Individuals with a short-term time horizon and risk appetite should consider leveraged CFD trading. One aspect to keep in mind when deciding between a CFD vs. Invest account is swap rates on leveraged overnight positions. Traders will pay swap rates to their brokers for the borrowed amount. The more leverage trades use, the less of a margin requirement they face to open and maintain the position. It also increases the amount of money borrowed from the broker, which increases the daily swap rates. Therefore, the longer a trader keeps a CFD position open, the more significant the swap payable, and the bigger drain on any potential profit generated by the trade – except in those few occasions where swap is paid and not charged by the broker. This makes CFD trading perfect for short-term trading strategies but unsuitable for long-term investments. Trading CFDs also requires a more active risk management approach, as profits and losses remain magnified proportional to deployed leverage. While it requires significantly less capital to generate an identical profit or loss in a CFD portfolio compared to an investment portfolio, traders must operate from well-capitalized accounts to achieve a sustainable risk-reward ratio. Two of the most defining risks for CFD traders remain to trade from an underfunded account with expressive leverage and keeping trades open for too long, which can eliminate profits in a sideways market due to daily financing costs in the form of swap rates.
One of the benefits of CFD vs stocks trading is leverage. It also remains one of the most misunderstood trading tools and is often confused with an increase in the risk of losses. Traders must understand that risk management determines losses. While leveraged CFD accounts are the best combination for skilled traders, it does require knowledge on how to use them effectively and efficiently. New traders should approach it with extreme caution and not chase high returns from small portfolios, which practically guarantees losses. Using CFD leverage is only a beneficial tool in the hands of skilled and knowledgeable traders.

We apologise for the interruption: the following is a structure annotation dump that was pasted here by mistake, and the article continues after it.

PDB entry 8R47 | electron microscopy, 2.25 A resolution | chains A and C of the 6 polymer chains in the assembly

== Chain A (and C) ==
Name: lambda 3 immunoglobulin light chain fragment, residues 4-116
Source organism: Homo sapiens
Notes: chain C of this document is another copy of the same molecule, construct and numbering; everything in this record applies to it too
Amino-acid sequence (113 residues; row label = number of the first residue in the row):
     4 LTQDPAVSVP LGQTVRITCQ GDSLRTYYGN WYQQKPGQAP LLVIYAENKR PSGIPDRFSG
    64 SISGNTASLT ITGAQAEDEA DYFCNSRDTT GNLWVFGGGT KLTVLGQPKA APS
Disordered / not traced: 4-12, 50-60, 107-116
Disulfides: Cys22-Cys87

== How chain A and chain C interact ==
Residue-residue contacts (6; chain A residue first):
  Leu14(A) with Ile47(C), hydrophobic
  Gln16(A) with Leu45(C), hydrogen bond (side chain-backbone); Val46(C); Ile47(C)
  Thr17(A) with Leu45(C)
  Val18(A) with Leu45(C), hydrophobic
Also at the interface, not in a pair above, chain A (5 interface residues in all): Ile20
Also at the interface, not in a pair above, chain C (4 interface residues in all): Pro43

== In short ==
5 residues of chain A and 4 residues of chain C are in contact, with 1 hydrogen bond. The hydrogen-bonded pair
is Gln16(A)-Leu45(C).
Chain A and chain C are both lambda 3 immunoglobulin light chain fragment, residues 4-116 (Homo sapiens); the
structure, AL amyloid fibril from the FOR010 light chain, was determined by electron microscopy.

Below is an example of CFD leverage vs. the same position in an investment account, buying 1,000 stocks in fictional company ABC at $40.00 per share. The investor has an unleveraged trading account, while the CFD trader uses leverage of 1:20 from an international broker. Many brokers offer 1:500, which is for Forex trading, while liquid equities get 1:20, which results in a margin requirement of 5%. Active traders may negotiate a more beneficial environment.
The total purchase price is 1,000 x $40.00 = $40,000. An investor must pay $40,000 and will have legal ownership of company ABC to the tune of 10,000 votes. Since placing more than 5% of total assets into one transaction represents a high-risk approach, an investor should have at least $800,000 in the portfolio to make this investment. Most retail traders have less than $5,000, which means they should not invest more than $250 into one company. In our example, that would result in 6.25 stocks. Since many brokers do not allow fractional stocks, it typically results in 6 stocks. A 10% increase equals a $4.00 move and results in a profit of just $24.00. Small portfolios will receive better value trading ETFs. They can invest more than 5% of their balance in one ETF, as it is already diversified.